For many years, farming in Britain has sought to compete by enriching the fields with fertilisers and feeding the cattle with enriched foods. The BSE crisis, the environmental effects of fertiliser residues and the overproduction of sheep have exposed the danger in this approach. Farmers compete not at the farm gate but on the supermarket shelf. If costs of processing, packaging and distribution in the UK dominate the cost, then an increase in any one of these can price the UK farmer out of business. The added cost of removing beef from the bone in the wake of the BSE and scrapie scares (1999) has made some farm animals virtually worthless.
The government tries to address these problems in all sorts of ways. It has Training & Enterprise Councils, depreciation allowances, venture capital incentives, etc. All have to be paid for out of taxation. And in many cases the recipient employers are those paying for their own subsidy.
A different tax
It would be much simpler to seek to replace most of our existing taxes by a different kind of tax which would not burden our manufacturers.
Is there such a tax? Yes, there is. It is used to raise revenue for local government in many Commonwealth countries and in parts of the USA. It contributes 20% to 40% of the public revenue of Taiwan, Singapore and Hong Kong and enables those countries to pay for nearly all their investment in public infrastructure. Many other countries use it to a greater or lesser extent. Instead of burdening the economy this tax actually stimulates it. It is the taxation of 'land values'. The word 'land' is used here to include all natural resources but none of the 'improvements' which man has introduced upon them, like buildings or crops. The government should first assess all land values and then levy a 'ground rent' on the holder of the land. He should pay whether or not he derives income from his ownership, franchise or licence. This would stimulate him to put the resource 'land' to economic use. The 'ground rent' is the market rent for the resource. If the owner of the land cannot earn the market rent, he will be encouraged to sell it to someone who can.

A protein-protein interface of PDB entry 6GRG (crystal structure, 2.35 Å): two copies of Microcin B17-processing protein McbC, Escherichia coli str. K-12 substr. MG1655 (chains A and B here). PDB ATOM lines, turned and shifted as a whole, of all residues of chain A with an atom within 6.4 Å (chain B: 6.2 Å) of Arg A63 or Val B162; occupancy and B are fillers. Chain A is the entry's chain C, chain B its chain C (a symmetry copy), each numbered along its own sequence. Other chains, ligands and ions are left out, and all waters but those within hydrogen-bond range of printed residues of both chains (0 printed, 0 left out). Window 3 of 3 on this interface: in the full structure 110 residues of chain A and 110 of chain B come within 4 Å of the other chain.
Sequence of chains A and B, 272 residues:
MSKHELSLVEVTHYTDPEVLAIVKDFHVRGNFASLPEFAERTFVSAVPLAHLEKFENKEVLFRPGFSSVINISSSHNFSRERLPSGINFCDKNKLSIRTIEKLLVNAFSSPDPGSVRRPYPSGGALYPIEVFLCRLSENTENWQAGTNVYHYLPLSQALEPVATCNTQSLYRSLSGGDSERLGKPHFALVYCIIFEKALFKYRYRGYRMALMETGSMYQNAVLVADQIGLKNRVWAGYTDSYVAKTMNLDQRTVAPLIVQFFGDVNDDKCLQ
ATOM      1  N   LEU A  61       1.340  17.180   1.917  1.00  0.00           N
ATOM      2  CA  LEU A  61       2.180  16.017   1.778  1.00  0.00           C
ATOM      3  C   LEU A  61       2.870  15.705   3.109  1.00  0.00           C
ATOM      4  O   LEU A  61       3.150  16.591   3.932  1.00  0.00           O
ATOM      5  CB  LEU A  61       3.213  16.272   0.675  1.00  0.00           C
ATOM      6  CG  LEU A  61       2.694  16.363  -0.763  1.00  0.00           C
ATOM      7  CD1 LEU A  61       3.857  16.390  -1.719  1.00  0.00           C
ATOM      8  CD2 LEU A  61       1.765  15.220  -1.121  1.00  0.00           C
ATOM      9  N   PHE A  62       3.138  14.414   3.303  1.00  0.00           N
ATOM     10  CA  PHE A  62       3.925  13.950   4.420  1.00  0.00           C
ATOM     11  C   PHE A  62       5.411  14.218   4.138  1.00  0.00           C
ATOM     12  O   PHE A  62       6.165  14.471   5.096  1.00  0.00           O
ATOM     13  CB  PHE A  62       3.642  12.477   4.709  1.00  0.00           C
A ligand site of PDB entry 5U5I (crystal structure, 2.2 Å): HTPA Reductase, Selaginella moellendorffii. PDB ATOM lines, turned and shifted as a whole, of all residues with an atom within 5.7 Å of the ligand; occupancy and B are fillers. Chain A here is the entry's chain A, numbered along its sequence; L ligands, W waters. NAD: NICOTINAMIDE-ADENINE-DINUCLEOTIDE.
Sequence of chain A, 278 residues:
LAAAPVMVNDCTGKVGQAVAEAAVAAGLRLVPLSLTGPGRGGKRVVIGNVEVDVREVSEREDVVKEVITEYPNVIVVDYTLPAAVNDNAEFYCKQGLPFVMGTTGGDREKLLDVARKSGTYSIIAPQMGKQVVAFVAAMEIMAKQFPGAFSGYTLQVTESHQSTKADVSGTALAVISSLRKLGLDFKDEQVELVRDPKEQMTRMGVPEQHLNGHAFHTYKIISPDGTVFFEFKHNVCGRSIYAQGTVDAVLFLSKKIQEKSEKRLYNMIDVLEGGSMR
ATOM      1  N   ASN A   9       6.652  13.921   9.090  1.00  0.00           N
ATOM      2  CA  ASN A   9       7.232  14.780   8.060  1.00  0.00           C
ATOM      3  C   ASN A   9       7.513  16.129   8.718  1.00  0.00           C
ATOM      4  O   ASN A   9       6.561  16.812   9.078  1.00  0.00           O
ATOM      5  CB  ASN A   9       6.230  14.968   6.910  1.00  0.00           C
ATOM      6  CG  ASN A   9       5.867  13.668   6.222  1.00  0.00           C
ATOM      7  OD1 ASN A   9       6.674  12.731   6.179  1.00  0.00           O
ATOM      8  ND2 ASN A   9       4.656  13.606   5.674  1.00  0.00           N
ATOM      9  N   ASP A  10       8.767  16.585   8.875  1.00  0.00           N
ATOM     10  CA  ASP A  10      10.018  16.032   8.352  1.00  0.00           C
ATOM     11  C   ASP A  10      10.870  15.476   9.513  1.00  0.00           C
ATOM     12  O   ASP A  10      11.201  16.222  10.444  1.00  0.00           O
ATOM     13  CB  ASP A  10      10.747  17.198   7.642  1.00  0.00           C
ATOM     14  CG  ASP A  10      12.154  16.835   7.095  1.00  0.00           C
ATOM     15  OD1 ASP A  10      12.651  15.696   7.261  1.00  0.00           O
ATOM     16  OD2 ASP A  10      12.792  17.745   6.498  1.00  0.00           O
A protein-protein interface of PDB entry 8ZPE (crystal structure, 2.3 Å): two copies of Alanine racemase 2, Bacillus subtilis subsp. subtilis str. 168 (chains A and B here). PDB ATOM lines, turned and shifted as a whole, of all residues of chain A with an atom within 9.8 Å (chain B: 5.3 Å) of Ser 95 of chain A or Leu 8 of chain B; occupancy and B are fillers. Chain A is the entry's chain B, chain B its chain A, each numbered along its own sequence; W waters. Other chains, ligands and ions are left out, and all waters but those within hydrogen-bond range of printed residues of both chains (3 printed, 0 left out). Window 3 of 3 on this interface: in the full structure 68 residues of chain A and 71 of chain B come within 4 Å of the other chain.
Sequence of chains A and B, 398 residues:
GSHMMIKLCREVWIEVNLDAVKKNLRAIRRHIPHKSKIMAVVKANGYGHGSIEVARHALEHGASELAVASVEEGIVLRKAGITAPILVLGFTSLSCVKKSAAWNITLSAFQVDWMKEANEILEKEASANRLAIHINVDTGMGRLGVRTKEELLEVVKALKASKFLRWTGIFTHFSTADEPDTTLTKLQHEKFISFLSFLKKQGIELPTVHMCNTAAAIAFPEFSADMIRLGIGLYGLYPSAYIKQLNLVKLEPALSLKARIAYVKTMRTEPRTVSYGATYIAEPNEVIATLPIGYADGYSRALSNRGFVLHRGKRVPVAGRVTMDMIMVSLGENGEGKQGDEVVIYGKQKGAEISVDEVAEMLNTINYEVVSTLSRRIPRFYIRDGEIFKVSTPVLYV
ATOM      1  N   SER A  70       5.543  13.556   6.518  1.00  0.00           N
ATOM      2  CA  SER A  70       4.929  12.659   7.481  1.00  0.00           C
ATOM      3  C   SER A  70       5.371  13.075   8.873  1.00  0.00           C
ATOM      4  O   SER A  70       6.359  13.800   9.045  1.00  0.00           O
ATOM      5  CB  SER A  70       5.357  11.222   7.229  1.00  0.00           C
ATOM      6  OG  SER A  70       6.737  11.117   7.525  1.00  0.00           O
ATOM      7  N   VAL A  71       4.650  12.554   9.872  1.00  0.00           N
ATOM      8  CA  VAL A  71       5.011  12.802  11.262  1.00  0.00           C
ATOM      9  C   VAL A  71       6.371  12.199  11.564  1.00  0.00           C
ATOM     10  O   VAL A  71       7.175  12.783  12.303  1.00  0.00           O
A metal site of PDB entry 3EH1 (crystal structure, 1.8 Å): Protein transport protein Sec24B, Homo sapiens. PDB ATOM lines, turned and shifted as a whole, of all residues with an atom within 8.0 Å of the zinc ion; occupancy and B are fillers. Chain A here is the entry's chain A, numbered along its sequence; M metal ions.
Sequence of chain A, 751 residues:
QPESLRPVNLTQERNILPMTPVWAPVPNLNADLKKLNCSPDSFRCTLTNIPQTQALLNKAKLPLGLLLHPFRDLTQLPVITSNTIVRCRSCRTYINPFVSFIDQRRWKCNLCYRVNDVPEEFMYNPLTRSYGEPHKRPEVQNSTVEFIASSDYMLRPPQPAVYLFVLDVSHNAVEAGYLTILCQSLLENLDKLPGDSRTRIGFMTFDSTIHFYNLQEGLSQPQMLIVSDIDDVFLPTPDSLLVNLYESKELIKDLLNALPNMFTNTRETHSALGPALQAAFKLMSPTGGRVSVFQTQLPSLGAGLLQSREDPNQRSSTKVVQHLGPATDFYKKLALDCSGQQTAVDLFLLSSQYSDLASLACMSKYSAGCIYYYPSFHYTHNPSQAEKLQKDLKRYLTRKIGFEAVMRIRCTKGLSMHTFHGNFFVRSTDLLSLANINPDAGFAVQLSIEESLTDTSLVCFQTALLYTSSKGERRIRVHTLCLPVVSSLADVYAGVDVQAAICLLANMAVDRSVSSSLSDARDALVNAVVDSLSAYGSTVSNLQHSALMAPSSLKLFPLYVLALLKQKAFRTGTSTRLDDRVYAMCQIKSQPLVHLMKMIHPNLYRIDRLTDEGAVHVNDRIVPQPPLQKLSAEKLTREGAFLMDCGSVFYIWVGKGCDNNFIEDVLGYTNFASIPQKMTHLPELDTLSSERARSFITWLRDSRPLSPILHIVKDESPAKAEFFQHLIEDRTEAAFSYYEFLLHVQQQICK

The owner cannot pass this 'land value tax' on to a tenant because the competition the tenant faces would force him either to move elsewhere or to go out of business.
Most of our present taxes damage production. They are therefore damaging to the economy. A tax on land values is unique. Not only does it do no damage to productive activity, but it actively helps production by disposing the owner of idle land to bring it into productive use.